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Weather SmartStats

It’s no secret that temperature extremes can cause your utility bill to skyrocket. Check out CoServ's Weather SmartStats each month to determine:

  • the effect of high, low and average temperatures on your energy usage. 
  • how average monthly wind speeds affected home air infiltration. 
  • how much rain fell in North Texas.
  • the number of Heating and Cooling Degree Days.




For a customized view of how weather affects your monthly energy usage, log in to your CoServ Online account or create one. From there, you can compare your 13-month consumption charts with monthly temperatures. This allows you to easily see how weather affects your energy bill by charting high, average and low temperatures that are displayed just beneath your usage. (See example.)

View larger chart


SmartStats Archive: 


June 2014

May 2014

April 2014

March 2014

February 2014

January 2014

December 2013

November 2013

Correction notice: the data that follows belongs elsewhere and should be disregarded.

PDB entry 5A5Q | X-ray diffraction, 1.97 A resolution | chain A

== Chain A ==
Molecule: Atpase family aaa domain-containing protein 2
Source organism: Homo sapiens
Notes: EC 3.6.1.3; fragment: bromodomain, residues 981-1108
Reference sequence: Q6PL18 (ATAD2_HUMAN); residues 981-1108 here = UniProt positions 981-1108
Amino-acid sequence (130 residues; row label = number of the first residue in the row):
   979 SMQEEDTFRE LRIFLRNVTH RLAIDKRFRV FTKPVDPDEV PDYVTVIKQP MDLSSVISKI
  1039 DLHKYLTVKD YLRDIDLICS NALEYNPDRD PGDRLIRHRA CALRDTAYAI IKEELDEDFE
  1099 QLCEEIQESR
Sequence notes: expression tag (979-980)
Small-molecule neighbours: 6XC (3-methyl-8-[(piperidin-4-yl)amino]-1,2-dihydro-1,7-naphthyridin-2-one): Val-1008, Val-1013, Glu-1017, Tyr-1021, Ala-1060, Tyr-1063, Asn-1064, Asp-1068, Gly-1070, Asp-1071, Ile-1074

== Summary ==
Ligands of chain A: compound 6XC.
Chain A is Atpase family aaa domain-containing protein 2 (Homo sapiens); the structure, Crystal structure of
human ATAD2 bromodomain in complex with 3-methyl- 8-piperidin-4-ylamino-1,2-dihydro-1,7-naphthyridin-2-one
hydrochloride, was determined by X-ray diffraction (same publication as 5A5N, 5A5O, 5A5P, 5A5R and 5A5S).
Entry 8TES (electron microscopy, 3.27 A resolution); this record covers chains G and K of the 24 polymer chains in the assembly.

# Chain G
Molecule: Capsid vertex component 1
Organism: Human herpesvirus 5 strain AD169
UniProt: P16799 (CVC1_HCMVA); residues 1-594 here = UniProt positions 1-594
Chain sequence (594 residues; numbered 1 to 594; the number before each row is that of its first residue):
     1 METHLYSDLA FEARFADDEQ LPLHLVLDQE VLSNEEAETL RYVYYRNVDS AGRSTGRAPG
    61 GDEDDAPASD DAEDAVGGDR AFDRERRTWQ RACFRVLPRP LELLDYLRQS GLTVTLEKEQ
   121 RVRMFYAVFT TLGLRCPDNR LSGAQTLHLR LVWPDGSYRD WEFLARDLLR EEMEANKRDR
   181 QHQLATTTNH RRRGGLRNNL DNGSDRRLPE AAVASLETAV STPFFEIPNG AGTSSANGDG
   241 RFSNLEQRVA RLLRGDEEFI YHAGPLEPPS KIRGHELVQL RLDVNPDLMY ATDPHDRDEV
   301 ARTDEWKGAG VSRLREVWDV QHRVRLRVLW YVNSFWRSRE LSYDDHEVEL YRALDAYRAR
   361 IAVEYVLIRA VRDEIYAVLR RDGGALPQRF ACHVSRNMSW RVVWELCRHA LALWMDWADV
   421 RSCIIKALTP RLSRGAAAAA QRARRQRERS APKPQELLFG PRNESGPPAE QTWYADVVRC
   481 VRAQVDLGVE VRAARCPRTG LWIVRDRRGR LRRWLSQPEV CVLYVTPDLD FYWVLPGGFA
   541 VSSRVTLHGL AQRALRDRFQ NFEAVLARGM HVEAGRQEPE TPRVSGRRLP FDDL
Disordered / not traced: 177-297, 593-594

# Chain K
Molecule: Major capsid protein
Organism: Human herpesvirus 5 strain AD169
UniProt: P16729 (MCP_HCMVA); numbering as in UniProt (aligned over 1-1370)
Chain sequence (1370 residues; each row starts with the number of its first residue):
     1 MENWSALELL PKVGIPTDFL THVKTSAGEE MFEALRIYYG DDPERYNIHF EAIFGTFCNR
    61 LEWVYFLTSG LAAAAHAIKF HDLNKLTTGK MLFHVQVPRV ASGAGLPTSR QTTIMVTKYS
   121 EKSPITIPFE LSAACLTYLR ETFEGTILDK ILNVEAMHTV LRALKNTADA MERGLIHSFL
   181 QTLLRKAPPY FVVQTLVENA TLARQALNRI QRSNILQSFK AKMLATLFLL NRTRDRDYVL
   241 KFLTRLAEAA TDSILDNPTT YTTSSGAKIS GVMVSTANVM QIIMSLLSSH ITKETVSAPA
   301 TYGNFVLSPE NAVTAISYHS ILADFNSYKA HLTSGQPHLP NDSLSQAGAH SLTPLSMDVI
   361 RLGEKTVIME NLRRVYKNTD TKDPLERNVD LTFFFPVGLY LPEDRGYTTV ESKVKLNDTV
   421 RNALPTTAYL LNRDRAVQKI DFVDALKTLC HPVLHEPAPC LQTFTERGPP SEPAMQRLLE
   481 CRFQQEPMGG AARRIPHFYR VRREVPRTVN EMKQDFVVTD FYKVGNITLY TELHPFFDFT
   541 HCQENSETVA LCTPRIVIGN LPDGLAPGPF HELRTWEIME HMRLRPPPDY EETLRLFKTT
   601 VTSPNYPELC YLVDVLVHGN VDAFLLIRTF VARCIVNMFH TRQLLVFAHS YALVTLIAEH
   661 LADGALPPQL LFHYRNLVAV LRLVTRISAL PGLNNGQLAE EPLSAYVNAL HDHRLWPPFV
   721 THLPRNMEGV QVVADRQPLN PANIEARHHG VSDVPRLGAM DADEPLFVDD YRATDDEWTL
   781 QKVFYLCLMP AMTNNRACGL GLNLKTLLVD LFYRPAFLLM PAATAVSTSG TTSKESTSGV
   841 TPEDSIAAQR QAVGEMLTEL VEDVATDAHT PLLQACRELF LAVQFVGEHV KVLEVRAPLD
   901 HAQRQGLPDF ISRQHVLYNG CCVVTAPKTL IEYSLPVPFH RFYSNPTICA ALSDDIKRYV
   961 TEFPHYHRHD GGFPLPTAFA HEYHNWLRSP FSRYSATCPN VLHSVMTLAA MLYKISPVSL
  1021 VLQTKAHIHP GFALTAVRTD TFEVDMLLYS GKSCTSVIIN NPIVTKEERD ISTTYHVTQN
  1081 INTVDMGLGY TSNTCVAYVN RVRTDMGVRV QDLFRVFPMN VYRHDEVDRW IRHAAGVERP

October 2013

September 2013

August 2013

July 2013

June 2013

May 2013

April 2013

March 2013

February 2013

January 2013

December 2012

November 2012

October 2012

September 2012

August 2012

July 2012


June 2012

May 2012

April 2012

March 2012

February 2012

January 2012

December 2011

November 2011

October 2011

September 2011

August 2011

July 2011


Find out more about the weather’s effect on your energy usage at the National Weather Service. You’ll find current conditions and extended forecasts.

You can also learn how to save energy no matter how hot or cold it is outside.


What is a "Heating Degree Day" and "Cooling Degree Day"?
A "degree day" is a unit of measurement that records how hot or how cold it has been over a 24-hour period.
It also reflects demand for energy to heat or cool houses and businesses. The number of degree-days
applied to any particular day of the week is determined by calculating the mean temperature for the day
and then comparing the mean temperature to a base value of 65 degrees Fahrenheit. (The "mean"
temperature is calculated by adding together the high for the day and the low for the day, and then
dividing the result by 2.) For example, if the mean temperature for the day is 5 degrees higher than
65, then there has been a 5° cooling degree day. On the other hand, if temperatures have been cooler and
the mean temperature is 55 degrees, then there has been a 10° heating degree day (65 minus 55
equals 10).